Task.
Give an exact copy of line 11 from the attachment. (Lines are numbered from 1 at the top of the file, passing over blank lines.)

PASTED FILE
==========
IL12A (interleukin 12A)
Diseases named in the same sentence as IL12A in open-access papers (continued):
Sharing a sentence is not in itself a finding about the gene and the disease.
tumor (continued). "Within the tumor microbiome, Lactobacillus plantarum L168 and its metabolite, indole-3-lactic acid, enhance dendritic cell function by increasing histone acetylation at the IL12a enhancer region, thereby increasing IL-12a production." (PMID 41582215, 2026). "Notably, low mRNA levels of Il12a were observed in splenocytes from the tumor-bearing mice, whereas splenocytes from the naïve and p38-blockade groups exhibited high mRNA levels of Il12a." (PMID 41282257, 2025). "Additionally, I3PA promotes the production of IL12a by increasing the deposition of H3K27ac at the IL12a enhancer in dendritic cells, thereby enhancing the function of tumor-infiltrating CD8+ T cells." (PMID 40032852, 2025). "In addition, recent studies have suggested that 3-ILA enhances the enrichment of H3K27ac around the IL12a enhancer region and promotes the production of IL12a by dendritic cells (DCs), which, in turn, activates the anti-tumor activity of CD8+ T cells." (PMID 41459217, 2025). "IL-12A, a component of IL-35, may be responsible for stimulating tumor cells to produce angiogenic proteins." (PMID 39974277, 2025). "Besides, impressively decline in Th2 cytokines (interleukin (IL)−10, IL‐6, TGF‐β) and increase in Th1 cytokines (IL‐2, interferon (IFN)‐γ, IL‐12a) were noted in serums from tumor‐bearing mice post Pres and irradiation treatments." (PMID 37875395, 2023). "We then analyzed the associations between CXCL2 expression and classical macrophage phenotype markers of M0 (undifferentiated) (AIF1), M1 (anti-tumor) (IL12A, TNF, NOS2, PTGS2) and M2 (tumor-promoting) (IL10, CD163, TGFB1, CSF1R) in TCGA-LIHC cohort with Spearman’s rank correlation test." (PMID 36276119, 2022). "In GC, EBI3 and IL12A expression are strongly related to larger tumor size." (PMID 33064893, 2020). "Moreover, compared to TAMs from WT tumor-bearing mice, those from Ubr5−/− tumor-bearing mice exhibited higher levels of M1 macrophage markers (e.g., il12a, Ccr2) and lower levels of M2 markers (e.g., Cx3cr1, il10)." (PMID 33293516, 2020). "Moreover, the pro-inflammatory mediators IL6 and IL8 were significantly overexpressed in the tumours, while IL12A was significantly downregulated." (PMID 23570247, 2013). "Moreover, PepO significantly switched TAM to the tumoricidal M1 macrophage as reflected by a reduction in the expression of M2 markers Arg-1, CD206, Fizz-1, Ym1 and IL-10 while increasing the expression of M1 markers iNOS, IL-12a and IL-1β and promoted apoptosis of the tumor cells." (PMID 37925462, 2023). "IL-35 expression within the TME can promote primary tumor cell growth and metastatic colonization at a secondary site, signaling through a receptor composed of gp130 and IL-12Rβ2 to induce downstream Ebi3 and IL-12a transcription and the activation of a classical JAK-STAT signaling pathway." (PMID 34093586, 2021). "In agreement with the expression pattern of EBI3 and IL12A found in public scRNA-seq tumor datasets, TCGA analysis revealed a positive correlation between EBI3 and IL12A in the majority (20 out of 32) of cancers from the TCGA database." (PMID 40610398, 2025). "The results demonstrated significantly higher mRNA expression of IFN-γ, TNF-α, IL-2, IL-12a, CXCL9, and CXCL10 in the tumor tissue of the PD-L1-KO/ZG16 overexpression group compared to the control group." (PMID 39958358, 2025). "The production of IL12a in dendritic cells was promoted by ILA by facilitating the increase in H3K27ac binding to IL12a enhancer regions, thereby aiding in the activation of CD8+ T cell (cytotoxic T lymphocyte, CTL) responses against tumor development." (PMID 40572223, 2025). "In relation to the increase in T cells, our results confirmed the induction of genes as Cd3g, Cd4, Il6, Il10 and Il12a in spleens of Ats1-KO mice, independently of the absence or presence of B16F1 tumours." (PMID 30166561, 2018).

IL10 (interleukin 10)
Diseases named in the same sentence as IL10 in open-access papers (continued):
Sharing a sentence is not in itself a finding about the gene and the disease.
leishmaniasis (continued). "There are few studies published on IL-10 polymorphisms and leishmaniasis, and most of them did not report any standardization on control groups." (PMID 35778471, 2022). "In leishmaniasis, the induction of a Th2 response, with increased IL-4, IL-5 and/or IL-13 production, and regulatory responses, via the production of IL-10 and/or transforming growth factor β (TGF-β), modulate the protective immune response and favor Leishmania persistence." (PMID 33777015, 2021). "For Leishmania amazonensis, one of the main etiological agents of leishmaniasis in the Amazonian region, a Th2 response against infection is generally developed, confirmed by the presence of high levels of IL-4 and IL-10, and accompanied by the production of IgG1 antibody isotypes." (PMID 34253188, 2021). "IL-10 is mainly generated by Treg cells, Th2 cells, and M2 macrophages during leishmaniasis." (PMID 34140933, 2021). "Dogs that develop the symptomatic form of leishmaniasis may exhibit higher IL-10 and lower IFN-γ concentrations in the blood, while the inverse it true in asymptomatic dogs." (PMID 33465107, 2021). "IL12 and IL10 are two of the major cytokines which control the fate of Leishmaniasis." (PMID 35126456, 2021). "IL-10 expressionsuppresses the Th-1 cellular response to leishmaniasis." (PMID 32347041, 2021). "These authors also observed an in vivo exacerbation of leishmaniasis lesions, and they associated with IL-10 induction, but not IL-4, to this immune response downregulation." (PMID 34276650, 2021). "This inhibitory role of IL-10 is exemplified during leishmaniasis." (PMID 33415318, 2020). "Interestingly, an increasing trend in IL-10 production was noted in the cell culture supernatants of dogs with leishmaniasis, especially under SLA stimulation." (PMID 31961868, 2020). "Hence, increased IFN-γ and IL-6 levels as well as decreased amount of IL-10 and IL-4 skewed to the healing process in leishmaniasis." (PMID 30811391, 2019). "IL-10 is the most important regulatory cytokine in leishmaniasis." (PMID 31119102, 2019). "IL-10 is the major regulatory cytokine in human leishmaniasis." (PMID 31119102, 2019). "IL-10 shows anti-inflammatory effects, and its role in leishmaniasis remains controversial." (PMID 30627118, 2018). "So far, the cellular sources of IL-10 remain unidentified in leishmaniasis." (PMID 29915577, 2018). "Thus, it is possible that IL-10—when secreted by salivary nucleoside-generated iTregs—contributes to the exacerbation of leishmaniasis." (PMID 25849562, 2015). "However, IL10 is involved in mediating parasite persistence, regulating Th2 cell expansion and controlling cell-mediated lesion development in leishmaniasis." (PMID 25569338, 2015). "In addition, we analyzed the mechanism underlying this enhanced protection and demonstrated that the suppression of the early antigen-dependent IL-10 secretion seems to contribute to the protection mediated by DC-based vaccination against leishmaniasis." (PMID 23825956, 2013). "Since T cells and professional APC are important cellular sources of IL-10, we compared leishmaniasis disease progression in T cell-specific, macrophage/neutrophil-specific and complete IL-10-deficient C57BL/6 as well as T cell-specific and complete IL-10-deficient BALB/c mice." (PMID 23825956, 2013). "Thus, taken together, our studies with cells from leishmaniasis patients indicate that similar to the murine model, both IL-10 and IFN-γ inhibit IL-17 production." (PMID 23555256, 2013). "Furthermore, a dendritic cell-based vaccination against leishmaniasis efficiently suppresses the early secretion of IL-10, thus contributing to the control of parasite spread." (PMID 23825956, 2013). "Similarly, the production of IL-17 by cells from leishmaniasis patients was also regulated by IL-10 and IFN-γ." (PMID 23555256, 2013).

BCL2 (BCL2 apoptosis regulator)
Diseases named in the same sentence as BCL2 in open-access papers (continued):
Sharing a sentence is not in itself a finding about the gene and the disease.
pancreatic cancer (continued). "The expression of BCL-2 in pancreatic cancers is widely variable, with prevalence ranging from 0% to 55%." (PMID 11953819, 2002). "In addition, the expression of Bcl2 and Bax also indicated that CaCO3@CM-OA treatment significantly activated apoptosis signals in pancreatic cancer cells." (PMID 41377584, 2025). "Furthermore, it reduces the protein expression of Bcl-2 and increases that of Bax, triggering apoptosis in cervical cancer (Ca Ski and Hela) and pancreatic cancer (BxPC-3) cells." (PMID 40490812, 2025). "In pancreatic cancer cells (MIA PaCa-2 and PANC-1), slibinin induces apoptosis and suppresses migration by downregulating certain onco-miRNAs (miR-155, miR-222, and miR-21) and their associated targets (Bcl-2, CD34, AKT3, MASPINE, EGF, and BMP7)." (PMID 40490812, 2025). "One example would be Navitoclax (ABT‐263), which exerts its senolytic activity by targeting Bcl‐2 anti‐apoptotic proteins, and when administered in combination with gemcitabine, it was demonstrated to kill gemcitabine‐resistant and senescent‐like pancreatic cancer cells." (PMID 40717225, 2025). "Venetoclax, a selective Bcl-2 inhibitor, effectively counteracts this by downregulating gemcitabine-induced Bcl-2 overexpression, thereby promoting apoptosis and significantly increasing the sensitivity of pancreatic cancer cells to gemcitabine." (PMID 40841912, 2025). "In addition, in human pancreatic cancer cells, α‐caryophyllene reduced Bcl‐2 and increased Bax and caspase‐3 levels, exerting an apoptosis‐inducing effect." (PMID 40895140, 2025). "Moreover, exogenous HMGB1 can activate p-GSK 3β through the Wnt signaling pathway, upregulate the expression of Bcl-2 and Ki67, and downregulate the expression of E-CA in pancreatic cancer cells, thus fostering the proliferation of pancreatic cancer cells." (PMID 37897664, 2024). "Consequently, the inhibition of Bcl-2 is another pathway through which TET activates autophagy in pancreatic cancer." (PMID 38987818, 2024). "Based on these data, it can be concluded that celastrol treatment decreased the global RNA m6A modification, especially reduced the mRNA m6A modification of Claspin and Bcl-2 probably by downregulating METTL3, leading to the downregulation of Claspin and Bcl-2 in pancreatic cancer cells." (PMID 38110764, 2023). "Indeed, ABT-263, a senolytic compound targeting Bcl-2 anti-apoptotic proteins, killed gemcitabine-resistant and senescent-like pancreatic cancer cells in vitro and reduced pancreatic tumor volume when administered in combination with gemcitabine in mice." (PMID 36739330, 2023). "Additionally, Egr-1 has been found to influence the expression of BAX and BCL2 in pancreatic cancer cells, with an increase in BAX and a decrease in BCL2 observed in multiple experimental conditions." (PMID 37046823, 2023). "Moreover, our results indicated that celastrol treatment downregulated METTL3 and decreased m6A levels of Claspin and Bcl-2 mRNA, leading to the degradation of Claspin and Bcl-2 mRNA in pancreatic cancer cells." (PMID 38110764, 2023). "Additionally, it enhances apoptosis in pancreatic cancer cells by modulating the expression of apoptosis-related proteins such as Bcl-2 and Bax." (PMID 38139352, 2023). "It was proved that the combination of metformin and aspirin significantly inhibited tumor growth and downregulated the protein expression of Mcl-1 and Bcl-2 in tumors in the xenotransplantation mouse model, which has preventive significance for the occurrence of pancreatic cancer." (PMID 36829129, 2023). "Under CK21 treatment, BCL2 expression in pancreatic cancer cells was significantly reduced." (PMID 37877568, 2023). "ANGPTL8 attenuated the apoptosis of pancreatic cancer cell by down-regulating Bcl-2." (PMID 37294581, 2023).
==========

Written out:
Sharing a sentence is not in itself a finding about the gene and the disease.